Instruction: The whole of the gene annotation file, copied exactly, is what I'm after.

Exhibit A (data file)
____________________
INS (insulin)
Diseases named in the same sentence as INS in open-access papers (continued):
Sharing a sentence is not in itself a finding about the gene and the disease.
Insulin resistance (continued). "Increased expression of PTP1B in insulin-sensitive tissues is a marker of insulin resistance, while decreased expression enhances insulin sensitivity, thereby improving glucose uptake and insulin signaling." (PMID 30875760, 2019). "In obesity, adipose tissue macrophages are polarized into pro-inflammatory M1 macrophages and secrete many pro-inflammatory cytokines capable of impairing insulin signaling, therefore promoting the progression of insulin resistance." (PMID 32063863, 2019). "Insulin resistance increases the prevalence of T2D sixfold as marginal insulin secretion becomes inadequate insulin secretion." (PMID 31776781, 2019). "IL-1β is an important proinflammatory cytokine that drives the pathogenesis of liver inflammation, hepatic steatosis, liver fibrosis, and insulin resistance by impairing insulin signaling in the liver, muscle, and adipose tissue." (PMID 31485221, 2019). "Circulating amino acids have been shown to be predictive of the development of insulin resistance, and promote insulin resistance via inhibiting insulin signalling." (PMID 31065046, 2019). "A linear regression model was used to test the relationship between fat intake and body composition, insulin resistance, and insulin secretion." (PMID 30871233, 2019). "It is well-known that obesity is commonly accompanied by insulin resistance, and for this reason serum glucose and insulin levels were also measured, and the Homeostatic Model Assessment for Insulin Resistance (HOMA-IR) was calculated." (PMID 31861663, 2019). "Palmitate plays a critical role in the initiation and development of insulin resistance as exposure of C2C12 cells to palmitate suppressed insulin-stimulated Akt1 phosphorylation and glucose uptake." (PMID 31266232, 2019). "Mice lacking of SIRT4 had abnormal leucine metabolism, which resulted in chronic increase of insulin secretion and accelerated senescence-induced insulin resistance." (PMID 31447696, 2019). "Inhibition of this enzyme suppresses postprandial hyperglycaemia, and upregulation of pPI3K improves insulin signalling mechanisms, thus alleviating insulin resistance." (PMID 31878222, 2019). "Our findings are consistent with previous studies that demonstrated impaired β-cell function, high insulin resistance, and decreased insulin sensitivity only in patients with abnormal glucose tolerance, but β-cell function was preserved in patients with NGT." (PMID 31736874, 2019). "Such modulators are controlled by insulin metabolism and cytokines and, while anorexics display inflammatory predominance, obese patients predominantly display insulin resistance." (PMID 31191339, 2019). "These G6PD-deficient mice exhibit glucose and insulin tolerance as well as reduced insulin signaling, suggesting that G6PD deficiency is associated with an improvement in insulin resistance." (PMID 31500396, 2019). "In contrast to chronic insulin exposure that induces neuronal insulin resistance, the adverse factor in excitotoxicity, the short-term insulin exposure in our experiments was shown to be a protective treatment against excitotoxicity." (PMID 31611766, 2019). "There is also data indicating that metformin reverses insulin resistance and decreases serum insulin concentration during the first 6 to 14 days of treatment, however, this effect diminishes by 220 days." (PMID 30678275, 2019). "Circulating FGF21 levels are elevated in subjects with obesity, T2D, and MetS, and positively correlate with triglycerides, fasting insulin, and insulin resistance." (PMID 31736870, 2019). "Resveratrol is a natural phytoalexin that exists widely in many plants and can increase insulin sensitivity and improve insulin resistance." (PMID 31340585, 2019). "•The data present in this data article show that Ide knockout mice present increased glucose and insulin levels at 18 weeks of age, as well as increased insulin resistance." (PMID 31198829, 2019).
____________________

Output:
INS (insulin)
Diseases named in the same sentence as INS in open-access papers (continued):
Sharing a sentence is not in itself a finding about the gene and the disease.
Insulin resistance (continued). "Increased expression of PTP1B in insulin-sensitive tissues is a marker of insulin resistance, while decreased expression enhances insulin sensitivity, thereby improving glucose uptake and insulin signaling." (PMID 30875760, 2019). "In obesity, adipose tissue macrophages are polarized into pro-inflammatory M1 macrophages and secrete many pro-inflammatory cytokines capable of impairing insulin signaling, therefore promoting the progression of insulin resistance." (PMID 32063863, 2019). "Insulin resistance increases the prevalence of T2D sixfold as marginal insulin secretion becomes inadequate insulin secretion." (PMID 31776781, 2019). "IL-1β is an important proinflammatory cytokine that drives the pathogenesis of liver inflammation, hepatic steatosis, liver fibrosis, and insulin resistance by impairing insulin signaling in the liver, muscle, and adipose tissue." (PMID 31485221, 2019). "Circulating amino acids have been shown to be predictive of the development of insulin resistance, and promote insulin resistance via inhibiting insulin signalling." (PMID 31065046, 2019). "A linear regression model was used to test the relationship between fat intake and body composition, insulin resistance, and insulin secretion." (PMID 30871233, 2019). "It is well-known that obesity is commonly accompanied by insulin resistance, and for this reason serum glucose and insulin levels were also measured, and the Homeostatic Model Assessment for Insulin Resistance (HOMA-IR) was calculated." (PMID 31861663, 2019). "Palmitate plays a critical role in the initiation and development of insulin resistance as exposure of C2C12 cells to palmitate suppressed insulin-stimulated Akt1 phosphorylation and glucose uptake." (PMID 31266232, 2019). "Mice lacking of SIRT4 had abnormal leucine metabolism, which resulted in chronic increase of insulin secretion and accelerated senescence-induced insulin resistance." (PMID 31447696, 2019). "Inhibition of this enzyme suppresses postprandial hyperglycaemia, and upregulation of pPI3K improves insulin signalling mechanisms, thus alleviating insulin resistance." (PMID 31878222, 2019). "Our findings are consistent with previous studies that demonstrated impaired β-cell function, high insulin resistance, and decreased insulin sensitivity only in patients with abnormal glucose tolerance, but β-cell function was preserved in patients with NGT." (PMID 31736874, 2019). "Such modulators are controlled by insulin metabolism and cytokines and, while anorexics display inflammatory predominance, obese patients predominantly display insulin resistance." (PMID 31191339, 2019). "These G6PD-deficient mice exhibit glucose and insulin tolerance as well as reduced insulin signaling, suggesting that G6PD deficiency is associated with an improvement in insulin resistance." (PMID 31500396, 2019). "In contrast to chronic insulin exposure that induces neuronal insulin resistance, the adverse factor in excitotoxicity, the short-term insulin exposure in our experiments was shown to be a protective treatment against excitotoxicity." (PMID 31611766, 2019). "There is also data indicating that metformin reverses insulin resistance and decreases serum insulin concentration during the first 6 to 14 days of treatment, however, this effect diminishes by 220 days." (PMID 30678275, 2019). "Circulating FGF21 levels are elevated in subjects with obesity, T2D, and MetS, and positively correlate with triglycerides, fasting insulin, and insulin resistance." (PMID 31736870, 2019). "Resveratrol is a natural phytoalexin that exists widely in many plants and can increase insulin sensitivity and improve insulin resistance." (PMID 31340585, 2019). "•The data present in this data article show that Ide knockout mice present increased glucose and insulin levels at 18 weeks of age, as well as increased insulin resistance." (PMID 31198829, 2019).